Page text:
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Homo Aestheticus: Where Art Comes From and Why Reprint Edition

4.2 out of 5 stars 10 customer reviews
ISBN-13: 978-0295974798
ISBN-10: 0295974796
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Editorial Reviews

From Publishers Weekly

Making art is a biologically innate need as fundamental as the need for food, warmth or shelter, asserts Dissanayake, who teaches at Manhattan's New School for Social Research. In a provocative manifesto that extends the thesis of her previous book What Is Art For? she argues that art was central to human evolutionary adaptation and that the aesthetic faculty is a basic psychological component of every human being. In her view, art is intimately linked to the origins of religious practices and to ceremonies of birth, death, transition and transcendence. Drawing on her years in Sri Lanka, Nigeria and Papua New Guinea, she gives examples of painting, song, dance and drama as behaviors that enable participants to grasp and reinforce what is important to their cognitive world. Her illustrated treatise sets forth a plausible Darwinian perspective on art as a primal, indispensable activity.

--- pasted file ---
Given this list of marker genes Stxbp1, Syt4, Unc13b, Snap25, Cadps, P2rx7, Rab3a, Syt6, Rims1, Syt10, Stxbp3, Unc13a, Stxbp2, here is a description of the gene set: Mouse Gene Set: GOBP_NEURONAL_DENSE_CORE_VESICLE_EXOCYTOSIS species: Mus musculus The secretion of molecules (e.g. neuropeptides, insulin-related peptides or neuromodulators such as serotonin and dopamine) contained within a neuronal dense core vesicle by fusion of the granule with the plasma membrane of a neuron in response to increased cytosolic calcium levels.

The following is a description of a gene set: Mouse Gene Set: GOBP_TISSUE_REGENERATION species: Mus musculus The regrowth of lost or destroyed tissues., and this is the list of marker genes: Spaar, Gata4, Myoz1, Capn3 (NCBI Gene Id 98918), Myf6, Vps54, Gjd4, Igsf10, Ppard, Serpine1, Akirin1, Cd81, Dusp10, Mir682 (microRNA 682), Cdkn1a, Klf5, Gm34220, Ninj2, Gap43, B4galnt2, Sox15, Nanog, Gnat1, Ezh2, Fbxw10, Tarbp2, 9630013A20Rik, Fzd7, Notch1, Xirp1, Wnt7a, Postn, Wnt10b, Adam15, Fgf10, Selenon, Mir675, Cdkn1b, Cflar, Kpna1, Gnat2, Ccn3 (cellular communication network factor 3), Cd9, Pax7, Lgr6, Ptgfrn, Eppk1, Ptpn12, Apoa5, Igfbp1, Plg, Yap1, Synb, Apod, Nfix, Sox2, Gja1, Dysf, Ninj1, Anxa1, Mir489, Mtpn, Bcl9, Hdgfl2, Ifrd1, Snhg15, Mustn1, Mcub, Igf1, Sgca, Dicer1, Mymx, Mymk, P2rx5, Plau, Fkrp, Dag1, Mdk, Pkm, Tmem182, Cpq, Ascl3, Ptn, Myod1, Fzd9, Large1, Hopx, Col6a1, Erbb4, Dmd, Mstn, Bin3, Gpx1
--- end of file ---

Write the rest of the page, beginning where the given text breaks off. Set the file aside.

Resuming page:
Copyright 1992 Reed Business Information, Inc. --This text refers to an out of print or unavailable edition of this title.

From Library Journal

This book is an expanded discussion of the views Dissanayake put forth in her earlier work What Is Art For? ( LJ 10/1/88). Her central thesis is that the arts are universally present in human societies because play and ritual were essential to the adaptation and survival of our species. Utilizing the findings of anthropology and ethology--the study of animal (including human) behavior--she concludes that the arts have allowed us to differentiate the special from the mundane, thus enabling us to cope with unusual or inexplicable occurrences and to gain a communal focus that enhances our ability to flourish and survive. The author offers her theory as an alternative to the enlightenment/modernist and postmodernist views of art that grow out of overdependence on the written word. While Dissanayake may not have accounted entirely for art's unique role in contemporary Western society, viz. ritual and play, her discussion of the idea of "making special" offers many insights into human cultures. For specialized collections in the arts and anthropology.